We believe technology should be enabling rather than intimidating, like in the case of Apple. From day one, we have maintained that the interface needs to be very simple and uncluttered for best user experience. No unnecessary banners, ads, filters. Recently, we developed a special category called suggested products for you on our webpage, which suggests products as per your past buying or browsing behaviour when clicked upon, rather than flashing like an ad and obstructing the user experience. We will soon be out with an app to cater to the needs of our regular users.
Modern F&G retail is gradually moving towards omni-channel. What are your views on this?
Indian customers are buying their groceries from a multitude of channels – daily needs (fruit vegetables, dairy, etc.,) from local stores, monthly ration from supermarkets or traditional markets. There isn’t and can’t be a one-stop destination for grocery shopping. Thus, omni-channel is a natural progression and will ultimately be a reality. Even at Grocerybag, we believe the online portal is just one mode of shopping. In the future, we wish to make it an omni-channel model by tying up with small retail stores, and supplying through a hub-and-spoke model, supported by our comprehensive online product catalog and fed by the mother branches in wholesale markets. Thereby, customers can shop in the way they want – online, offline or a combination of both.
How do you view competition from offline retailers and other online players?
Competition is good. However, it’s a challenging sector with lots of e-tailers and organised stores closing their shops lately. We believe that whatever be the format, you need to fulfill the customers’ needs in the best possible way. Google wasn’t the first search engine nor Facebook the first social networking website. We have thrived in our traditional business and continue to do so because of our strong sense of market and customer understanding. We derive our efficiency from both the unorganised and organised sector and that is quiet unprecedented in our view.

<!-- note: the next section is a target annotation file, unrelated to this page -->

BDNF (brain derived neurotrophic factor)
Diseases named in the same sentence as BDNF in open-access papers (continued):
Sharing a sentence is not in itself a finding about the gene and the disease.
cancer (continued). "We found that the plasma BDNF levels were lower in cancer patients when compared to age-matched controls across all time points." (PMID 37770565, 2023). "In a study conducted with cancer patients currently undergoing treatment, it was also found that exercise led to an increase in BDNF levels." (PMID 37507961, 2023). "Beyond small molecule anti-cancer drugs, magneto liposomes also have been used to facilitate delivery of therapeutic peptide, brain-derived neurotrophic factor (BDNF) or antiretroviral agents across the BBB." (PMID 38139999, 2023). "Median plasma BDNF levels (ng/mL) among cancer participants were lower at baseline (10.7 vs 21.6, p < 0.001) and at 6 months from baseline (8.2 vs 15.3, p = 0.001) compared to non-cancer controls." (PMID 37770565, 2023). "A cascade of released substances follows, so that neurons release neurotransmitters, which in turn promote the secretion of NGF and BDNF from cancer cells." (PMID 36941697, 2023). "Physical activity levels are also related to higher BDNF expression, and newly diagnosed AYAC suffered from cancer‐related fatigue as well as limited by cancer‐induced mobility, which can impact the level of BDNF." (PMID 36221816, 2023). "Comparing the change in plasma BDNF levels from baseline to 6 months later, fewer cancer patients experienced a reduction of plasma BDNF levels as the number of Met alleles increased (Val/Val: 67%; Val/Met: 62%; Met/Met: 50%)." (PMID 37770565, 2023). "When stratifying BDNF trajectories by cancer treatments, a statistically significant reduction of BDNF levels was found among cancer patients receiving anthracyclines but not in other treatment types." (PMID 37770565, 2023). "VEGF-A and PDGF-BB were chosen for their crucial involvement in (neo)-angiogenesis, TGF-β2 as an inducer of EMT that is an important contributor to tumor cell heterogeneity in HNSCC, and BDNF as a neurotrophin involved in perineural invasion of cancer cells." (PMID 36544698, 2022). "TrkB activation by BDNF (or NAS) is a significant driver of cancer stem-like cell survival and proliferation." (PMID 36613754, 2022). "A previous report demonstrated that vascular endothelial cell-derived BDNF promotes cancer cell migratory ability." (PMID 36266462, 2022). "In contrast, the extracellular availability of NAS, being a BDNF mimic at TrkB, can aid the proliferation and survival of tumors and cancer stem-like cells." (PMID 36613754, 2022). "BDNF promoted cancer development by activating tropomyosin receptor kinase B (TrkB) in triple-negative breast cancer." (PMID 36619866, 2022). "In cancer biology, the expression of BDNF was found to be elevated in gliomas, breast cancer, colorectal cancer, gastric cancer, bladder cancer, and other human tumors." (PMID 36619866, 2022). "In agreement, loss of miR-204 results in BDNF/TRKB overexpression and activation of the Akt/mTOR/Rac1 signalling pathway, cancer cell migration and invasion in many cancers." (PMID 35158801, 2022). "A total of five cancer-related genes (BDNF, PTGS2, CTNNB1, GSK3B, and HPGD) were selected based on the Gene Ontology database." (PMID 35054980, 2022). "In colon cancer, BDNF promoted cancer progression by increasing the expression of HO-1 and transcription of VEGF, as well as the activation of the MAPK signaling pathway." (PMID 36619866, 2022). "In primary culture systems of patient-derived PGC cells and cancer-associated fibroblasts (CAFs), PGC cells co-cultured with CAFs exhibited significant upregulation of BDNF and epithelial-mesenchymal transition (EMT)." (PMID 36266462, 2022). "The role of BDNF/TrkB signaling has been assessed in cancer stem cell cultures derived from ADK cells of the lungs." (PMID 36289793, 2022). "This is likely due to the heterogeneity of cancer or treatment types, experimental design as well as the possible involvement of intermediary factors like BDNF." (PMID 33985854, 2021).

Big e-tailers are also offering grocery. As a start-up, what are your key concerns as they are also eyeing the grocery market?
We have a rich heritage, we understand the customer and the market like nobody else. Lately, this segment has attracted lots of VC funding, which has been unduly utilised for deep discounts and marketing. However, over the long run, such price-driven models will be rendered unsustainable and only those models will be successful that can retain customers profitably.
What are your plans to raise capital for growth and expansion?
We are in talks with couple of VCs and are hopeful of closing on the best one soon.
What is your business model and how do you think it is suitable for scalability?
We have an asset light model – where in like an auto-hub we plan to set up our fulfillment centre close to our vendors (in this case in wholesale markets) – then carefully select both organised and unorganised wholesalers/distributors for different product categories. We procure from them on on-demand basis while maintaining full control over packaging and delivery. This allows us to provide consistent quality while maintaining limited working capital and higher profit margins. This model is highly scalable as it caters to both standard as well as localized food item demands with minimum investment.
How tough or easy was it for you to convince the investors and meet their expectations?
We are still in the process but the response has been very encouraging considering that we have a strong domain background, robust vendor network, and a profit-driven approach.